Monday’s USA Today will feature a staff editorial arguing that the government should ‘ban bumping’ and that “airlines should be required to offer as much money as necessary to deal with overbooked flights.”
They’re featuring my op-ed offering the opposing view, that overbooking is how airlines make sure seats go out full, that without it prices would be higher, and using current technology a neverending auction system would cause flights to miss takeoff windows and flight crew to run out of duty hours. In other words, more flights would delay and cancel, too.
If airlines had to keep increasing their offer until that involuntary number were zero, it would raise costs. Before endorsing this, realize it redistributes income away from the poorest air travelers to those who can still afford to fly.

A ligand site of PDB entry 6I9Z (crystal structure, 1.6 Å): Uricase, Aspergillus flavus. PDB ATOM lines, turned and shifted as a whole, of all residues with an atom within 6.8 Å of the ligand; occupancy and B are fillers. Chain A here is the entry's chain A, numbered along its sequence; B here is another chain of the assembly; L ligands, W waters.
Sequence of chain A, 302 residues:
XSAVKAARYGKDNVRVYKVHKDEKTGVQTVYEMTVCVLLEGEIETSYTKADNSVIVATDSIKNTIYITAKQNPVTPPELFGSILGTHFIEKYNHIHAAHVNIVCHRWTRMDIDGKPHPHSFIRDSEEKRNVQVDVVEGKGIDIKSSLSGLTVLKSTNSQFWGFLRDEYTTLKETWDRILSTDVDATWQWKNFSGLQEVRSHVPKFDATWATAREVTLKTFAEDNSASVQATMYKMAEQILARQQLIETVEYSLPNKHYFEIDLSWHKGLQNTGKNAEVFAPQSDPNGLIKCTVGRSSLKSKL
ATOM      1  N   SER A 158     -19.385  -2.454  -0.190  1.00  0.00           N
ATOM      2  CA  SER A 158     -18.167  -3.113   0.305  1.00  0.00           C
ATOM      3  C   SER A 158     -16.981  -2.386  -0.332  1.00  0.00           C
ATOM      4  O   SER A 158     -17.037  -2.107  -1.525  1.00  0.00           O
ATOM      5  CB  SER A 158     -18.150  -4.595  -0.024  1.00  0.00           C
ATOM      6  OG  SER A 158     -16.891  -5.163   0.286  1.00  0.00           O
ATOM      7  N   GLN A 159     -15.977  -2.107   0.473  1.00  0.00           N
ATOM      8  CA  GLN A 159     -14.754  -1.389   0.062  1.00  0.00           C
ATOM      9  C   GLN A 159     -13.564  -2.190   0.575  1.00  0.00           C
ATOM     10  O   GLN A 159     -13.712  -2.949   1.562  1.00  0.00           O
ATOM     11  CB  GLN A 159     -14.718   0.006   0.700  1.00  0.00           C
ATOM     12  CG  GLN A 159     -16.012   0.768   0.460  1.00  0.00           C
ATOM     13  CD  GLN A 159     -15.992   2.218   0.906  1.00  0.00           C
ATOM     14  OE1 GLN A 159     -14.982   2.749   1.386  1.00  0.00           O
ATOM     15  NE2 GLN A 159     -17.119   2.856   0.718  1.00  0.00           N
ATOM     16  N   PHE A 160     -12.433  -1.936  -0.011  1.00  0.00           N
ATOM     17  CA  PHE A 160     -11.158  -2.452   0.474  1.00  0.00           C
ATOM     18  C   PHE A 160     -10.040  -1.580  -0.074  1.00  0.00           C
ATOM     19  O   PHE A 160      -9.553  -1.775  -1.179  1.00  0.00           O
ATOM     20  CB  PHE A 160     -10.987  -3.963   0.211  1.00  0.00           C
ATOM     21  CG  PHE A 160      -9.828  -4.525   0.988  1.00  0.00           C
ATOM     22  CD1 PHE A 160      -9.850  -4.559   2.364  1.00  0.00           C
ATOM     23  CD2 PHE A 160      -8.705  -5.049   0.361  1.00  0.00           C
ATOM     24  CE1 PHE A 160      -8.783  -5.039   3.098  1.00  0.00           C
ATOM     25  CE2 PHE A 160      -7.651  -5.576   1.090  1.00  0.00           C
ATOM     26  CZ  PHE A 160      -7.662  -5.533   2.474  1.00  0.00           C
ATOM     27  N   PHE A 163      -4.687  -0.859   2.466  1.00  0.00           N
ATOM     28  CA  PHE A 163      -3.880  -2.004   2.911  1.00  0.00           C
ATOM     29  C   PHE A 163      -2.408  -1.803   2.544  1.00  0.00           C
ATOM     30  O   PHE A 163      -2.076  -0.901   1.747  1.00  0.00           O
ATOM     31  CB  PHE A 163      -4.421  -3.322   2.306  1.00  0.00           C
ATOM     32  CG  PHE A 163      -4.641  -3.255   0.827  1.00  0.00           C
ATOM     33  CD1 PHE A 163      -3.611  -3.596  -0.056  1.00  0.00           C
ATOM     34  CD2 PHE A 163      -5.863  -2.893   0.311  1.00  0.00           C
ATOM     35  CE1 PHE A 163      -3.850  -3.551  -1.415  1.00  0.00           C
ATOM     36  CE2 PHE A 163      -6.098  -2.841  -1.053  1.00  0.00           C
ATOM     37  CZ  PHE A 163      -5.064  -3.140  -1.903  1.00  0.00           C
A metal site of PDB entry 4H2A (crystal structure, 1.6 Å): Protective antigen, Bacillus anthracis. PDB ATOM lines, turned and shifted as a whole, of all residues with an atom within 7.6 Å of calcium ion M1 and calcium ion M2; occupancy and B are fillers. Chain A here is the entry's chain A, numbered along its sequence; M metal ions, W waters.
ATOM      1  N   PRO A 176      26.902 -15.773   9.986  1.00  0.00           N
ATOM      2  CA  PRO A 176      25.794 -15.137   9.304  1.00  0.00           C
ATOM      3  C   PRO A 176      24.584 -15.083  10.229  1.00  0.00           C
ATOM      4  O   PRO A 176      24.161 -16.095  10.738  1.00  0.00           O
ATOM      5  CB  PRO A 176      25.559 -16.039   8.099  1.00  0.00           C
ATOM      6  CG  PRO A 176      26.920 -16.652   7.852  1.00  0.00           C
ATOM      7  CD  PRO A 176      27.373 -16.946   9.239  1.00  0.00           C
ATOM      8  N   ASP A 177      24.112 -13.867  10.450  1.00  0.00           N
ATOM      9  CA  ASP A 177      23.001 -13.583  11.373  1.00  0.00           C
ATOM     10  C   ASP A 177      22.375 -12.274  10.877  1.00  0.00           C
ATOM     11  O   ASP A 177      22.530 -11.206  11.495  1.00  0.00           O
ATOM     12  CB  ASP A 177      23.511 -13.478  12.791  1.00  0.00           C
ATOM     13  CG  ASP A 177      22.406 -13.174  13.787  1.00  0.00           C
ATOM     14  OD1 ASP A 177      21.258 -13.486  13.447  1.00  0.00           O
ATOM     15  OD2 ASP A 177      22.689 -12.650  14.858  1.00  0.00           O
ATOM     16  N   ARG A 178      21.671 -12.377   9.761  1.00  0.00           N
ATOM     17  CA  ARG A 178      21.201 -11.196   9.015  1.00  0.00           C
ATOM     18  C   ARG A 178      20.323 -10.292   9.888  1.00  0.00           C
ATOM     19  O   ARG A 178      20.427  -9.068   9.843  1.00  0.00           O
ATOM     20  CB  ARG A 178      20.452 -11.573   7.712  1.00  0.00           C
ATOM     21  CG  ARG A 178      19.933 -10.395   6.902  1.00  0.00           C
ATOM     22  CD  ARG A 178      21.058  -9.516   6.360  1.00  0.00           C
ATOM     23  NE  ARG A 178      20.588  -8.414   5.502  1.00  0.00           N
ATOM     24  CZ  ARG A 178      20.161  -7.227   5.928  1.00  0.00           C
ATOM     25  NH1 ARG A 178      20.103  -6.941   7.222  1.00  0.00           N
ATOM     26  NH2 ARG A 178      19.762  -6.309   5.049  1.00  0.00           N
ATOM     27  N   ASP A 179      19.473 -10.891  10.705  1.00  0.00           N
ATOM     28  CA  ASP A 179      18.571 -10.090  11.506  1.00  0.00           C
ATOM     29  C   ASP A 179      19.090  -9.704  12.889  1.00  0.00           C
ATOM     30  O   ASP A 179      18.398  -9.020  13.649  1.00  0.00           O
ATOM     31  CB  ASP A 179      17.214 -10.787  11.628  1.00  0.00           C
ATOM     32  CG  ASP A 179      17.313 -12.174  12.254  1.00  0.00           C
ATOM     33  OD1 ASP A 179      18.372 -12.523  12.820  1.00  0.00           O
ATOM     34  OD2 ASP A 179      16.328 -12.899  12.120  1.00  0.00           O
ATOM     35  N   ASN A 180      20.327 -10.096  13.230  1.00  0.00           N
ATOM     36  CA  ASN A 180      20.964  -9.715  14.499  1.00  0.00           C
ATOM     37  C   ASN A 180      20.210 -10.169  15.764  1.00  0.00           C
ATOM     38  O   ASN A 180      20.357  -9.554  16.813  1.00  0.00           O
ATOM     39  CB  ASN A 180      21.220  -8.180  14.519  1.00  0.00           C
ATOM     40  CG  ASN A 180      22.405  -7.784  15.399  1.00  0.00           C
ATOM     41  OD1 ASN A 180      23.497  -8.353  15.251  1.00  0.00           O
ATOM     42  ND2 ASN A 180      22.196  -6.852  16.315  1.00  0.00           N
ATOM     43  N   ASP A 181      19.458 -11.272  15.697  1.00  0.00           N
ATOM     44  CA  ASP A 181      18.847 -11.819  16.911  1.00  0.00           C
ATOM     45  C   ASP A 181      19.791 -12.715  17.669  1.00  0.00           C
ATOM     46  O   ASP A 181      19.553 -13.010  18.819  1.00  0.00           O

On the other hand, if an airline did try to run such an auction at the gate it would also take precious time and delay flights. In bad weather, planes might miss their window to take off. Flight crew might start to run out of hours they’re allowed to work late in the day. More flights would cancel.
As they say, read the whole thing, I only had 350 words.
And thanks to Eric Feigl-Ding, founder of ToxicAlert.org (a nonprofit public alert network for toxic drinking water that you should know about), for the heads up that they were looking for the contribution.